(this is getting longer than I planned and supper is almost ready)

God bless our vets and remember them on 11-11-11. Without them, we would be speaking German or Russian or Japanese and the world would be an entirely different place guys ..
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Old 11-03-2011, 06:21 PM   #21
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Thanks for the post Seajay. I just got a call from our local cadet CO asking if I would attend the "Candle Light Ceremony" this evening with them. I told her I would be honoured and if all goes well I'll post some of the pictures I will be taking.

If we continue to remember our war dead then maybe the need for war will diminish. The need will always be there for an armed services.

Please remember our Vets.
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Old 11-04-2011, 04:48 AM   #22
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Who are the Patriot Guard Riders?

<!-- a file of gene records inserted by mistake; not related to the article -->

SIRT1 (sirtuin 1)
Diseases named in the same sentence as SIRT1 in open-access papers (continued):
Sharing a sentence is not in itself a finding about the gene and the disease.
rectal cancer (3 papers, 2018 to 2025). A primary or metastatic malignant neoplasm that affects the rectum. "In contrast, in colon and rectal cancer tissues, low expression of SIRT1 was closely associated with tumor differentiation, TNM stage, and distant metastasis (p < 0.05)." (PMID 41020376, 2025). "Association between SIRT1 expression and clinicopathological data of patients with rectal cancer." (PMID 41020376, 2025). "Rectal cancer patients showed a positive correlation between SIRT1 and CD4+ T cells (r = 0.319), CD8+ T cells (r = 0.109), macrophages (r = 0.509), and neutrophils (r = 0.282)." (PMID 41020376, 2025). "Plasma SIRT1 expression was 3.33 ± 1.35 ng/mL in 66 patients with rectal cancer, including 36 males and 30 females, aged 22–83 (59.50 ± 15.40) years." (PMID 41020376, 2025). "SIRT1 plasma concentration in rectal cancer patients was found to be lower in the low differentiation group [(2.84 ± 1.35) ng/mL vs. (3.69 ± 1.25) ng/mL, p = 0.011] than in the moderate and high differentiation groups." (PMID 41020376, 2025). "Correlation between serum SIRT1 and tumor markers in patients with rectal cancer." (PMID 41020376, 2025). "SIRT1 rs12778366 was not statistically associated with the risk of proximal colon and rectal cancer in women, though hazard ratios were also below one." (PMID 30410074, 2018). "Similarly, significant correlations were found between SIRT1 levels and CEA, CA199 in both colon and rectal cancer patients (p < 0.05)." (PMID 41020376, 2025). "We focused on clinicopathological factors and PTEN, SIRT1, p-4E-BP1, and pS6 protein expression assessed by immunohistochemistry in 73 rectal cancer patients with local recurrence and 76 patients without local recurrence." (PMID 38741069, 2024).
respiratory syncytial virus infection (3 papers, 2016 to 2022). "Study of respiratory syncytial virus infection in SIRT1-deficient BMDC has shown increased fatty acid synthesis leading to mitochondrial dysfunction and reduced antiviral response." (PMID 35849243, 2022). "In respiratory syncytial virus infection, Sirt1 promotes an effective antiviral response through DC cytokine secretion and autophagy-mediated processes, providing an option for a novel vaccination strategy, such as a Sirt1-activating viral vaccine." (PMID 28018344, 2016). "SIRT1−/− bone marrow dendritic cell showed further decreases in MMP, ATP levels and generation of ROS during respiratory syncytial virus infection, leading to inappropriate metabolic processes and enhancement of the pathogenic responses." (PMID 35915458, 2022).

There were zero PGR 5 year ago. As of now, there are over 190,000. This growth has not come easy, and it is not perfect. And in case anybody misunderstands, I thought I should make it clear who the PGR are to me.

The PGR is the Hell's Angel that has held a flag for three hours in honor of a fallen solider.

The PGR is the Christian Motorcyclist Association rider that is standing next to him.

The PGR is the elderly lady with a flag draped over her walker that is standing next to him.

The PGR is the biker that will ride over 300 miles, praying to God to give him strength, so he can make it in time to have the honor of standing the flag line for the wake of a hero…Alone.

The PGR is having 250 bikes show up the next day in a town of 3500 people: Some riding hundreds of miles, staring at 0400…In the rain.

The PGR will be humbled when the color guard comes out to shake his hand for standing there alone, and tell them with confidence there will be more tomorrow.